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From The Editor

Floating Yuan: Change China's Way

James M. Borneman, Editor In Chief

C hina's change in the management of its currency, the yuan, took many by surprise after years of prodding by groups adversely affected by mounting Chinese imports.

At first blush, the change - linking the yuan to a basket of currencies rather than riding it lock-step with the dollar - seems like an answered prayer.

But rather than the 15- to 30-percent adjustment many economists hoped for, the yuan was adjusted just 2 percent. Details of its future ability to adjust remain sketchy at best. As of this writing, the basket of currencies' makeup and weighting are undefined, and the yuan's daily float is extremely limited.

Stability is key in China. Considering Chinese banks and the financial system have additional reforms yet to accomplish, the shift in currency policy is a step - albeit a small step - in moving to a market-based economy. As minor as this adjustment seems, it does establish a change - and from the Chinese perspective, a change that will be predictable and controllable - two parameters that aid stability.

Is it too little, too late? Maybe. Many economists state that adjustments of less than 10 percent will have little effect on trade issues. And don't forget Chinese pricing power. Although many Chinese producers complain of thin margins and growing wage pressures and shortages, their ability to sell below cost has been alleged over and over.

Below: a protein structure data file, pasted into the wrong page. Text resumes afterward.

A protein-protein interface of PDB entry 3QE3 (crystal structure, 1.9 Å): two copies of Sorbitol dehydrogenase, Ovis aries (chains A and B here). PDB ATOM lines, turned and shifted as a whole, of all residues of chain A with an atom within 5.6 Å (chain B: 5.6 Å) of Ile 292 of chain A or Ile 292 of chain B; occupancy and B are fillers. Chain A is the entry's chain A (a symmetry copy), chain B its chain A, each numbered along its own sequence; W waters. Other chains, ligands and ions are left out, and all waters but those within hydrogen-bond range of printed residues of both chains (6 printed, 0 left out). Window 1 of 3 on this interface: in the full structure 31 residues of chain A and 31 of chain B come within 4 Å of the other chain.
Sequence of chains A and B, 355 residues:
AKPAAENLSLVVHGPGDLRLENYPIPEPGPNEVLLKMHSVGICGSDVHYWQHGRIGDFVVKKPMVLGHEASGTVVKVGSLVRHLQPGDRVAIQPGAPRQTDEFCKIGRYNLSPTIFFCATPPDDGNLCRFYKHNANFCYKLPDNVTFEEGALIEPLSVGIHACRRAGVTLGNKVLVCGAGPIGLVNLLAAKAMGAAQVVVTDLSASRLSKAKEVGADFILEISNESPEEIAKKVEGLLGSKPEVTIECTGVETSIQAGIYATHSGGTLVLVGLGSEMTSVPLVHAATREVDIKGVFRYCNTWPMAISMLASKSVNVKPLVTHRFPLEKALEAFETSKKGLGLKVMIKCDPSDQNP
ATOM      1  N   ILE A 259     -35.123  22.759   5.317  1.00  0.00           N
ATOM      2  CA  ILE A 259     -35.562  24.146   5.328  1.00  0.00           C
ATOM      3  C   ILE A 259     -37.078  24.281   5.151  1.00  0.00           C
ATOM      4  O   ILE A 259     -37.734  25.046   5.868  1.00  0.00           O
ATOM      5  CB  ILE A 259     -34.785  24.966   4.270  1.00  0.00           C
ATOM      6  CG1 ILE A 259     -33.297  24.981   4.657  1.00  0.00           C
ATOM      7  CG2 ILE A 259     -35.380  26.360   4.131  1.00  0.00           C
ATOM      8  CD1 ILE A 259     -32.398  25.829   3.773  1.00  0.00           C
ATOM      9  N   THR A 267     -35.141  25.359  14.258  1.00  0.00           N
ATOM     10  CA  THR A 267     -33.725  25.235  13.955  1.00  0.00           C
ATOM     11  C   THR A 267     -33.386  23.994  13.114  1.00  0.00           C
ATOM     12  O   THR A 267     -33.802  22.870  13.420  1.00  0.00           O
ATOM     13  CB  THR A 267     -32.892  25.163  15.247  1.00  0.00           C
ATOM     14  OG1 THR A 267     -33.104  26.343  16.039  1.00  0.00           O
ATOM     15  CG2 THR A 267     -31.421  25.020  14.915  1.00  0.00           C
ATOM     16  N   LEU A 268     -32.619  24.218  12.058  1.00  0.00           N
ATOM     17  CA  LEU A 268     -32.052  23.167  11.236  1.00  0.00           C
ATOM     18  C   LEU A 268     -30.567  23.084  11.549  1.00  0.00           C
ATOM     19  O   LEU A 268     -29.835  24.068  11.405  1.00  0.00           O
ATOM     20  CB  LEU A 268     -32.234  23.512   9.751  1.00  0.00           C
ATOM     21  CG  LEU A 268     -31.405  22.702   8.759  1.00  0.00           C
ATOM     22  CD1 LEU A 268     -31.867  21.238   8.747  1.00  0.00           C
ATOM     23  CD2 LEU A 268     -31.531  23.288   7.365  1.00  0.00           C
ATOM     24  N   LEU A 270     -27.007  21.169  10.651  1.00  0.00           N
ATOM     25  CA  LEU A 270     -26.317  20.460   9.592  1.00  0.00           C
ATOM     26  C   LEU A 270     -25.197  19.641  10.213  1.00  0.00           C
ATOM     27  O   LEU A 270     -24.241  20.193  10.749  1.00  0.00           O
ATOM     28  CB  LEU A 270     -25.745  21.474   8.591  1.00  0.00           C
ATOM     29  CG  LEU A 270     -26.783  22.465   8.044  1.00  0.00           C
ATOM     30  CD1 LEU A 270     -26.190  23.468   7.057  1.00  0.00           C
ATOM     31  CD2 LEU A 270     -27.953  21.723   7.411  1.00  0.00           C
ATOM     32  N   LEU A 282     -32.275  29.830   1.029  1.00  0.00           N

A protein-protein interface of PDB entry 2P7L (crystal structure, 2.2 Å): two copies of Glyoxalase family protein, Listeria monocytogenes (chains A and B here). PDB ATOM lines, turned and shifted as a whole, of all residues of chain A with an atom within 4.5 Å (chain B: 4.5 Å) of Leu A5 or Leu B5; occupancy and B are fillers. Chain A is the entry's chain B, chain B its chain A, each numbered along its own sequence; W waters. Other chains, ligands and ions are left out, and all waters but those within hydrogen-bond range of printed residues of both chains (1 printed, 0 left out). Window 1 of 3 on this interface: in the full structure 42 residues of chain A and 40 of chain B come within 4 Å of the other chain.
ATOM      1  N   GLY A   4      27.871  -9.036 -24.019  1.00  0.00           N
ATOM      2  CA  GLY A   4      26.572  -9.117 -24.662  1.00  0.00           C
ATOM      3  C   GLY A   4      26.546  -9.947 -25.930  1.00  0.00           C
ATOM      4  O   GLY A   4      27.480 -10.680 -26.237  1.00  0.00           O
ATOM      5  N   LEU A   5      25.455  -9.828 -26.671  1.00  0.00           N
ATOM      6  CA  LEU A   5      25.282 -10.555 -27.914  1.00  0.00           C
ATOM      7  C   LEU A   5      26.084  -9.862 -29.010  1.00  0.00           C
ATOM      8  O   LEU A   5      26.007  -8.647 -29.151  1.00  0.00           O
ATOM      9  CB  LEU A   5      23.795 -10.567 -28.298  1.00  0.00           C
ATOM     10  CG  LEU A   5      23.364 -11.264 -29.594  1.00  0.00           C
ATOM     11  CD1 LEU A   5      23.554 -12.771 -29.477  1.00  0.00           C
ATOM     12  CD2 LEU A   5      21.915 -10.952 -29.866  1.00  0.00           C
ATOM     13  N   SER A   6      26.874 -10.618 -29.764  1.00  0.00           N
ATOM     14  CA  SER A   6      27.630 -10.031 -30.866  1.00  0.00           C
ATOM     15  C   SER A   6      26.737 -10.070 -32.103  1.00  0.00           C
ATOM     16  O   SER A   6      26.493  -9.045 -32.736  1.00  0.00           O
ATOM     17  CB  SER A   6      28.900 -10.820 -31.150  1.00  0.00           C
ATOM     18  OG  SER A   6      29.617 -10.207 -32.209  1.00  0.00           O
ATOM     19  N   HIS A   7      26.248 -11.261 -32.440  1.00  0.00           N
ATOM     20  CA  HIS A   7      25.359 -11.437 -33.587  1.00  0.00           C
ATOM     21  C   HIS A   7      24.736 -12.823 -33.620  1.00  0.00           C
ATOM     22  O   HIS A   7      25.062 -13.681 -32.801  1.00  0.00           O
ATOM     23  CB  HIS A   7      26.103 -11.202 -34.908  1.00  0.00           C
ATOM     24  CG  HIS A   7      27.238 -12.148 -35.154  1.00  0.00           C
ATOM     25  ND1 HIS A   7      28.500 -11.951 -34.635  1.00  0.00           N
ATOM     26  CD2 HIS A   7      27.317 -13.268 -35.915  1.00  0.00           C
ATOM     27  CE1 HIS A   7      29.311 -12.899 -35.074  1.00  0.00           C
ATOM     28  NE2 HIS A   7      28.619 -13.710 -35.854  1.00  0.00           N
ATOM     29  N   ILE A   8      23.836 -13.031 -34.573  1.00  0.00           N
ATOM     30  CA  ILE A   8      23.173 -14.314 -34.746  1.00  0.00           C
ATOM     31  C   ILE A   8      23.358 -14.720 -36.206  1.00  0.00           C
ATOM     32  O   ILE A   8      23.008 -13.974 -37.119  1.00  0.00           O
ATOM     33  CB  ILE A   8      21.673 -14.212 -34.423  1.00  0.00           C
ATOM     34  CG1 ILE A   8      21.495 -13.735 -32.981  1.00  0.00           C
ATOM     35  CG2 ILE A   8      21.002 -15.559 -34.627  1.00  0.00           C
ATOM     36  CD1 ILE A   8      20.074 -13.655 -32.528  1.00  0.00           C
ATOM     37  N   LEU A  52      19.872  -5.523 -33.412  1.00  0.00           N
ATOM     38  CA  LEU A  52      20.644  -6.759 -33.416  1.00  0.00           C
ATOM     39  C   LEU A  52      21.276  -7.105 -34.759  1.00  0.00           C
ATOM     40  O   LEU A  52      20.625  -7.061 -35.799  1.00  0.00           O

If a strengthening yuan raises import prices, retailers may slow their rush to China. Factors such as proximity, speed to market and safeguard risks may become more important.

If the currency basket China chooses includes the euro, pound and US dollar, as well as other Asian currencies, there is a chance the Chinese will have to buy those currencies with greater frequency to manage the basket. That demand will affect the US dollar's value against those currencies - basically creating more demand for foreign currencies. Some predict changing demand for US bonds will lead to rising interest rates; some, to higher consumer prices; some, to increased US exports beyond China; and many point to a weaker dollar.

If you are a pessimist, start worrying now. A stronger Chinese currency means the US dollar reserves in China still buy their face value of US assets, and a stronger yuan increases Chinese purchasing power. The time for China to dive into ownership of US-based companies may be accelerating beyond interest in oil and commodities. US brands, retailers and high tech might be the ticket for China to jump past being just the world's manufacturing floor and allow it to establish a broader stance in the global economy.

It seems everything in China happens on China's schedule - not sooner, nor under pressure from anyone else. That said, one hopes the reaction to this shift in currency policy is taken seriously, but also with a grain of salt. Don't whine or cheer too loudly; rather, understand that China is in this for the long haul and sees the United States' short policy horizon as an opportunity. The United States needs to understand the strategic mindset of China, based more in engineering than in law, and act accordingly. China has a plan. Do we?

September 2005